Colombia’s Petro wants to lead Latin America’s Left. Will anyone follow?

Colombia's Gustavo Petro attends the VII Summit of CELAC in Buenos Aires. Photo: Nelson Cárdenas/Presidencia.
Colombia's Gustavo Petro attends the VII Summit of CELAC in Buenos Aires. Photo: Nelson Cárdenas/Presidencia.

Colombia’s Gustavo Petro spared no words to shift the blame of a recent collapse of 500 meters of the Pan American Highway on a previous administration, one responsible for “building roads on tectonic plates.” What Mr. Petro may not be aware of, is that the entire world is essentially one shifting, fractured, unpredictable plate. Under President Petro’s reasoning, no highway crossing the Dolomites, Grand Canyon, or Thames River valley could withstand a seismic bump. What is clear, however, is that Petro’s blame game now transcends geographical boundaries.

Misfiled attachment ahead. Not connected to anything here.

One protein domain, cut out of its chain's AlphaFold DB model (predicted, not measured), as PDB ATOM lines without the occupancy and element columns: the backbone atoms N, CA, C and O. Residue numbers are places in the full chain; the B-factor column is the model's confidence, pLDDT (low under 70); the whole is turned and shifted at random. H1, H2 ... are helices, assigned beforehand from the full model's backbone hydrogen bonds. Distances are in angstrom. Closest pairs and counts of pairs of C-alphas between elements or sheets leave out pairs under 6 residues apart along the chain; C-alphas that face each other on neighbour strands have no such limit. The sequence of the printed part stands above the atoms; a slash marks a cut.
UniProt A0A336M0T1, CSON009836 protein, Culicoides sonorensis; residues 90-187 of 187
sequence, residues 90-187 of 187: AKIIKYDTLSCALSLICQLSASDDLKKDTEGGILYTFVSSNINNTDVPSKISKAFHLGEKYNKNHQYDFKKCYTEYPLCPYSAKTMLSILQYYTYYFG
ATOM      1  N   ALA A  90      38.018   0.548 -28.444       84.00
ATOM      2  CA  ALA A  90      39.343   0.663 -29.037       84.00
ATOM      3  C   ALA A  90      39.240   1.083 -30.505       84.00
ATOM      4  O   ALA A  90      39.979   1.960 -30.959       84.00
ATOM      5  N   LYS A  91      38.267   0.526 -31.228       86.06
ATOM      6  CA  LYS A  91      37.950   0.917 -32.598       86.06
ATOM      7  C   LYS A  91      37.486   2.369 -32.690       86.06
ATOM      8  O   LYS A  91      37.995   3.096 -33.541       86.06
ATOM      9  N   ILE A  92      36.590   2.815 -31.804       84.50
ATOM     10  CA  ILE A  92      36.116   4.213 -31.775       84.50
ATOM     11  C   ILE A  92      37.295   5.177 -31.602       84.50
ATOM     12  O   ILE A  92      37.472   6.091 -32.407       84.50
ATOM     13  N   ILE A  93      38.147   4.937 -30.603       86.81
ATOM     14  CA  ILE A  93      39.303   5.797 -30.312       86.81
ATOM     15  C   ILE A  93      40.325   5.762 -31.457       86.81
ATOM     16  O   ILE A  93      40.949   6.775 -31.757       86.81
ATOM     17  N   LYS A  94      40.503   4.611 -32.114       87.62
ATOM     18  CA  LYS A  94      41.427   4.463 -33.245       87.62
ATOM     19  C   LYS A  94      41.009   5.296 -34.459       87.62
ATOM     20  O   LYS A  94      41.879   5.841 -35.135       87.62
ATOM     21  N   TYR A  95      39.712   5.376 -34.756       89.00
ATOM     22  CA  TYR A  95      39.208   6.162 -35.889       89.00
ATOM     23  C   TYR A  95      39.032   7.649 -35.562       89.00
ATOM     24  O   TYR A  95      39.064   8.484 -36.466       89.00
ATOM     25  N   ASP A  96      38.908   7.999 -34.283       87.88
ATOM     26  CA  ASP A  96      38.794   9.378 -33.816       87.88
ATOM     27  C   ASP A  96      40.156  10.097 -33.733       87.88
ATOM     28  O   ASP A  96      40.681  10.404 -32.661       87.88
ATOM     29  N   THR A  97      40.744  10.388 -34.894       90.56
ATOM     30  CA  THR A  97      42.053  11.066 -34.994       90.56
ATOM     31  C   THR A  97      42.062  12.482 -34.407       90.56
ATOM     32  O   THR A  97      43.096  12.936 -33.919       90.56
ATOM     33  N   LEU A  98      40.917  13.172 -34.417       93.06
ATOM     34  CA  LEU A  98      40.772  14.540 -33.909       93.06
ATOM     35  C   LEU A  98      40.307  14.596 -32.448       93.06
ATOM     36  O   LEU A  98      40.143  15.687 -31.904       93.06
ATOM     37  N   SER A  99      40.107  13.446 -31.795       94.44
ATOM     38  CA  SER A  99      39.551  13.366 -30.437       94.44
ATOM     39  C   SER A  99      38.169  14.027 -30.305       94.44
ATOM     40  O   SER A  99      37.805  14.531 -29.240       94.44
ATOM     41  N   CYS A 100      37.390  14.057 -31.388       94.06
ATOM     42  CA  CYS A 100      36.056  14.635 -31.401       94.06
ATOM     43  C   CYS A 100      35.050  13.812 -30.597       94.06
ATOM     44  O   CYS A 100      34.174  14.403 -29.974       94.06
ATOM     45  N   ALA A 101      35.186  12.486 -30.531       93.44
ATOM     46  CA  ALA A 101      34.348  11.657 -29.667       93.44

From his jet-setting climate change agenda in exclusive Davos, to a lackluster hotel conference room in Buenos Aires, Argentina, where he was joined by his Latin American cohorts, Colombia’s first leftist leader called for “zero carbon capitalism,” an economic model for all to follow. Brazil’s Luis Inacio “Lula” da Silva looked on in dismay, navigating in his mind invisible ideological rifts from those who profess to be the spokesmen of Latin American integration.

During a meeting of the heads of state of CELAC ( VII Summit of Latin American and Caribbean countries), the Latin American Left was riddled with niceties and anachronic narratives. Peru’s President Dina Boluarte had just issued a formal letter of protest against the Colombian leader, stating in no uncertain terms “not to meddle in the internal affairs of Peru.” Petro shunned the contents of the letter, stating that “nobody can keep me quiet on my opinions when human rights are being violated under the Inter-American Charter.” The latest riff-raff with Peru follows Petro’s near breaking diplomatic relations with Guatemala over an investigation into a corruption case involving Colombia’s Minister of Defense Iván Velásquez and Brazilian construction giant Odebrecht.